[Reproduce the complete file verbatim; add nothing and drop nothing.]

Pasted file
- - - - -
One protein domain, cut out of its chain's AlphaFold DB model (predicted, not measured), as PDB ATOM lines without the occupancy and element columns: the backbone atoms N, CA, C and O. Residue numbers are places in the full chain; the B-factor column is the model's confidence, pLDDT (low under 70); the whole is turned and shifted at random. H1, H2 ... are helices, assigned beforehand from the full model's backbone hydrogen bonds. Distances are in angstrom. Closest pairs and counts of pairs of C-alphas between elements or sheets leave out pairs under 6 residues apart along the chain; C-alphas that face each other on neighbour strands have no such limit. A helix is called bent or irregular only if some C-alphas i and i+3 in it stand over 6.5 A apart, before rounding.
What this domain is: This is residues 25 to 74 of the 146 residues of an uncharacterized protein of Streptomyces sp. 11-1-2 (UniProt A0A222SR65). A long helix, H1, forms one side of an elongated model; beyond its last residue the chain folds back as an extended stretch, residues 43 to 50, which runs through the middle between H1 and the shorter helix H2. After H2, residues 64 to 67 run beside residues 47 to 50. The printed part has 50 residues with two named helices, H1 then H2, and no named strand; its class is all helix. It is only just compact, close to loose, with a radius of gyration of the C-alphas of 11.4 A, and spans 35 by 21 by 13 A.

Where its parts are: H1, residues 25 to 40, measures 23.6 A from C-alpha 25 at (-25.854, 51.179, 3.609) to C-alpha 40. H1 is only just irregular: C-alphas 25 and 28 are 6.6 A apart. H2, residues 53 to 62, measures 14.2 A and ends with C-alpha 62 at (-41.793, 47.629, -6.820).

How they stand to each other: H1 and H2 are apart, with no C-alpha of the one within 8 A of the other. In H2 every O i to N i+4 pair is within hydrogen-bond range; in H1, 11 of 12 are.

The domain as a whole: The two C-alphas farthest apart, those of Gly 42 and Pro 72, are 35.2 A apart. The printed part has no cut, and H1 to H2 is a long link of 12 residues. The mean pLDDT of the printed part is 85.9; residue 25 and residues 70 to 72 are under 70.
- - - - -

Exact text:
One protein domain, cut out of its chain's AlphaFold DB model (predicted, not measured), as PDB ATOM lines without the occupancy and element columns: the backbone atoms N, CA, C and O. Residue numbers are places in the full chain; the B-factor column is the model's confidence, pLDDT (low under 70); the whole is turned and shifted at random. H1, H2 ... are helices, assigned beforehand from the full model's backbone hydrogen bonds. Distances are in angstrom. Closest pairs and counts of pairs of C-alphas between elements or sheets leave out pairs under 6 residues apart along the chain; C-alphas that face each other on neighbour strands have no such limit. A helix is called bent or irregular only if some C-alphas i and i+3 in it stand over 6.5 A apart, before rounding.
What this domain is: This is residues 25 to 74 of the 146 residues of an uncharacterized protein of Streptomyces sp. 11-1-2 (UniProt A0A222SR65). A long helix, H1, forms one side of an elongated model; beyond its last residue the chain folds back as an extended stretch, residues 43 to 50, which runs through the middle between H1 and the shorter helix H2. After H2, residues 64 to 67 run beside residues 47 to 50. The printed part has 50 residues with two named helices, H1 then H2, and no named strand; its class is all helix. It is only just compact, close to loose, with a radius of gyration of the C-alphas of 11.4 A, and spans 35 by 21 by 13 A.

Where its parts are: H1, residues 25 to 40, measures 23.6 A from C-alpha 25 at (-25.854, 51.179, 3.609) to C-alpha 40. H1 is only just irregular: C-alphas 25 and 28 are 6.6 A apart. H2, residues 53 to 62, measures 14.2 A and ends with C-alpha 62 at (-41.793, 47.629, -6.820).

How they stand to each other: H1 and H2 are apart, with no C-alpha of the one within 8 A of the other. In H2 every O i to N i+4 pair is within hydrogen-bond range; in H1, 11 of 12 are.

The domain as a whole: The two C-alphas farthest apart, those of Gly 42 and Pro 72, are 35.2 A apart. The printed part has no cut, and H1 to H2 is a long link of 12 residues. The mean pLDDT of the printed part is 85.9; residue 25 and residues 70 to 72 are under 70.